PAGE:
Little is known about the psychological outcomes of germline multigene panel testing, particularly among diverse patients and those with moderate-risk pathogenic variants (PVs).Study participants (N = 1264) were counseled and tested with a 25- or 28-gene panel and completed a 3-month postresult survey including the Multidimensional Impact of Cancer Risk Assessment (MICRA).The mean age was 52 years, 80% were female, and 70% had cancer; 45% were non-Hispanic White, 37% were Hispanic, 10% were Asian, 3% were Black, and 5% had another race/ethnicity. Approximately 28% had a high school education or less, and 23% were non-English-speaking. The genetic test results were as follows: 7% had a high-risk PV, 6% had a moderate-risk PV, 35% had a variant of uncertain significance (VUS), and 52% were negative. Most participants (92%) had a total MICRA score = 38, which corresponded to a mean response of "never," "rarely," or only "sometimes" reacting negatively to results. A multivariate analysis found that mean total MICRA scores were significantly higher (more uncertainty/distress) among high- and moderate-risk PV carriers (29.7 and 24.8, respectively) than those with a VUS or negative results (17.4 and 16.1, respectively). Having cancer or less education was associated with a significantly higher total MICRA score; race/ethnicity was not associated with the total MICRA score. High- and moderate-risk PV carriers did not differ significantly from one another in the total MICRA score, uncertainty, distress, or positive experiences.In a diverse population undergoing genetic counseling and multigene panel testing for hereditary cancer risk, the psychological response corresponded to test results and showed low distress and uncertainty. Further studies are needed to assess patient understanding and subsequent cancer screening among patients from diverse backgrounds.Multigene panel tests for hereditary cancer have become widespread despite concerns about adverse psychological reactions among carriers of moderate-risk pathogenic variants (mutations) and among carriers of variants of uncertain significance. This large study of an ethnically and economically diverse cohort of patients undergoing panel testing found that 92% "never," "rarely," or only "sometimes" reacted negatively to results. Somewhat higher uncertainty and distress were identified among carriers of high- and moderate-risk pathogenic variants, and lower levels were identified among those with a variant of uncertain significance or a negative result. Although the psychological response corresponded to risk, reactions to testing were favorable, regardless of results.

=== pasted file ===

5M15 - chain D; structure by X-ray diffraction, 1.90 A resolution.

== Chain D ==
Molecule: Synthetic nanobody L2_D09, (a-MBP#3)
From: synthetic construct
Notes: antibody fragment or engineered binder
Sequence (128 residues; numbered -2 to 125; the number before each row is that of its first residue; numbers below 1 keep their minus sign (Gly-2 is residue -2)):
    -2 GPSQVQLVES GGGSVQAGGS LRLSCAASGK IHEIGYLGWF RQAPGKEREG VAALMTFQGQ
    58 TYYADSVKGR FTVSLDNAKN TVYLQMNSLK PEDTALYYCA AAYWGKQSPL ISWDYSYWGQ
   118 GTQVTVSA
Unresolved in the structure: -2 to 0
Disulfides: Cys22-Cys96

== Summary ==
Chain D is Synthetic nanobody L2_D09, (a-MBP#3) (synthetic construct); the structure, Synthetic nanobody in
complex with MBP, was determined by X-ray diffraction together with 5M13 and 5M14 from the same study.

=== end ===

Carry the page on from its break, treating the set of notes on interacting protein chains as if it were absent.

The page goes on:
View details for DOI 10.1002/cncr.33357
View details for PubMedID 33320347